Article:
Bankers' hearts and wallets belong to Bob Dole.

An American Banker sampling of chief executives of leading banks turned up overwhelming support for the Republican presidential candidate over President Clinton.

And top bankers have given Mr. Dole 16 times as much as Mr. Clinton. Large-bank CEOs gave a total of $16,250 to the Dole campaign but only $1,000 to Mr. Clinton, according to Federal Election Commission data compiled by the Center for Responsive Politics, a campaign finance think tank.

The President's lone contribution from a major bank chief executive was from Barnett Grace of First Commercial Corp. in Little Rock, Ark., the President's home state.

The meager Clinton support may stem from the fact that he ran unopposed in his party's primaries, while Mr. Dole battled several candidates for the Republican nomination. Individuals may give up to $1,000 to presidential candidates for primary races but may not contribute during the general election campaign.

Bankers contacted for the American Banker sampling said they admired Mr. Dole for the very qualities they found lacking in President Clinton.

"I don't like or trust Bill Clinton," said Edward B. Rasmuson, who heads National Bancorp of Alaska. "His administration is trying to shut down Alaska's economic development."

Roger L. Fitzsimonds of Firstar Corp., Milwaukee, said he preferred Mr. Dole because of "the integrity issue" and his "support of free-market policies."

In its sampling, American Banker contacted 66 CEOs of large banks, all among the top 150 in the industry. Though only 13 chose to respond - either by name or anonymously - the trend was clear: 11 for Mr. Dole, one for Mr. Clinton. And the responses represented a broad geographic distribution.

One CEO who asked not to be identified called Mr. Clinton "an embarrassment to our country."

Others, also speaking anonymously, praised Mr. Dole for his honesty. "He is trustworthy and will make the tough choices necessary for long-term economic growth," said the CEO of a midwestern bank.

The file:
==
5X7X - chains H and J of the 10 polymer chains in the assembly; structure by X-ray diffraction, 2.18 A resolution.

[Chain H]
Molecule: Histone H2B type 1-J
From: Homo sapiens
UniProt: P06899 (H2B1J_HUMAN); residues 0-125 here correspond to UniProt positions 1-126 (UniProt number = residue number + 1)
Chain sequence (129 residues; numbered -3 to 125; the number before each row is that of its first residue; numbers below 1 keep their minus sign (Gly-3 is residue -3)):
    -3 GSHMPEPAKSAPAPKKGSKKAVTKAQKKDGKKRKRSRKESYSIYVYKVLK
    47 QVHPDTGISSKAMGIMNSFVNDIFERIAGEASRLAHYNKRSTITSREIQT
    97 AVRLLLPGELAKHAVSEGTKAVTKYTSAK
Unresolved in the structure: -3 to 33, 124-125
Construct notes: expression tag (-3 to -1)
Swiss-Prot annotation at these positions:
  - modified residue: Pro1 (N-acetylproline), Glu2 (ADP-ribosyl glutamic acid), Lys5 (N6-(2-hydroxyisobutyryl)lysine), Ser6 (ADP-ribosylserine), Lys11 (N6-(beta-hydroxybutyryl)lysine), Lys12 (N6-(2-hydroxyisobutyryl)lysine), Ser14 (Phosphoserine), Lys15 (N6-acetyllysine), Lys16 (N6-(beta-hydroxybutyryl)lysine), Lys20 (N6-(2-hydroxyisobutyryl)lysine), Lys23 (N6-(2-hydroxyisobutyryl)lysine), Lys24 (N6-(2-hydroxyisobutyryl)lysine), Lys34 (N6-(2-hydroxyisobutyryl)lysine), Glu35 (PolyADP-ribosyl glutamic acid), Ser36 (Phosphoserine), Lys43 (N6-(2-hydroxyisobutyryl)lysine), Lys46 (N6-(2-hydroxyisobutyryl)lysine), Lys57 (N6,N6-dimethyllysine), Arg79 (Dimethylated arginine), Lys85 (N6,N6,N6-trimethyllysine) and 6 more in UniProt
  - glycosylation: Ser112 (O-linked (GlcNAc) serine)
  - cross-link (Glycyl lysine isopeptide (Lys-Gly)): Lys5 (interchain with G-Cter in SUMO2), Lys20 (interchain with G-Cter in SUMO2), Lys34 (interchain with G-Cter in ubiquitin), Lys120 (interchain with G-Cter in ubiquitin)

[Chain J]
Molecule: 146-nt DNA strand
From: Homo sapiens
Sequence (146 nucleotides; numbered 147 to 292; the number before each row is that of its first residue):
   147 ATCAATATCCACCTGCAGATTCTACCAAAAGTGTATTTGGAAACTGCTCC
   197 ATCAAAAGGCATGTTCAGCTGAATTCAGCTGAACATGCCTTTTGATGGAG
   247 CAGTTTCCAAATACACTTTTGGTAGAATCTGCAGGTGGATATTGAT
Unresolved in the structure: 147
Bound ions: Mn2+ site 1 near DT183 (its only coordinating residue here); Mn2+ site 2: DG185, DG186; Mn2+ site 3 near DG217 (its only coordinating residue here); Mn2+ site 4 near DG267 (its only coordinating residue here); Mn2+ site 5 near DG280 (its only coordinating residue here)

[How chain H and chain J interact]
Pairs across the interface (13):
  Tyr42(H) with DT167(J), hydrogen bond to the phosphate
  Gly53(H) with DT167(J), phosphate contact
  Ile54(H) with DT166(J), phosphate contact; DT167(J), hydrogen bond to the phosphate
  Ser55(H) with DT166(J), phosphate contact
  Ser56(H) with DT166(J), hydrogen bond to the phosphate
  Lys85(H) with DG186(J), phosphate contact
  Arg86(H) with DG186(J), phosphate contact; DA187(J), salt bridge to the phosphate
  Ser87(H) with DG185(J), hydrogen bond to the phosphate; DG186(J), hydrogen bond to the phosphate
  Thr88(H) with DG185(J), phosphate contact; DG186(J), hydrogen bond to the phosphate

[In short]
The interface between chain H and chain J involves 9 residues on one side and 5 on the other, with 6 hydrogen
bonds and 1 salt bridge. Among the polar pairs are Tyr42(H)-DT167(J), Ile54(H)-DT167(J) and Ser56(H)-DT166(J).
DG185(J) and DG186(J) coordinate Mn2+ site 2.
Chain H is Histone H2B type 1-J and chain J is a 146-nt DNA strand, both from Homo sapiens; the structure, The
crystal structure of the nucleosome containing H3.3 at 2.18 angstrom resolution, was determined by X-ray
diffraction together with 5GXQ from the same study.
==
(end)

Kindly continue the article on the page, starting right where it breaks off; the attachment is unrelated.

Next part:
"I trust Bob Dole," said a banker in the Pacific Northwest.

One CEO planning to vote for the President is Terrence Murray of Fleet Financial Group, Boston.

"The economy has prospered under his leadership, NAFTA and GATT have been successful, and the administration has been progressive on banking issues," Mr. Murray said. "Dole's tax plan is not plausible and will exacerbate the deficits," he added.

Support for Mr. Dole conforms to bankers' overwhelming allegiance to the Republican Party.

The GOP and its candidates got $112,700 from these large-bank CEOs, nearly 60% of the $194,330 they contributed between Jan. 1, 1995, and July 31, 1996, the latest data available.

Some CEOs contribute only to their banks' political action committees. For example, John S. Reed gave $8,920 to Citibank's PAC but made no direct political contribution.

For this election cycle, bank PACs gave $5.7 million to congressional and presidential candidates. Republicans got more than two-thirds of that, slightly more than $4 million. That was up from 1994, when commercial bank PACs made 55% of their donations to Republicans, according to the Center for Responsive Politics.

John F. Grundhofer, CEO of First Bank System Inc., Minneapolis, gave the most to candidates and political parties - a total of $15,800. Nearly 80% of that went to Republicans and their party committees.

Robert G. Wilmers, the head of Buffalo-based First Empire State Corp., gave $10,500 - $7,000 to Republicans.

Thomas C. Frost, CEO of Cullen/Frost Bankers Inc. of San Antonio, gave $9,000 but none to Mr. Dole. He gave $1,000 each to two of Mr. Dole's primary opponents, Sen. Phil Gramm and Lamar Alexander.

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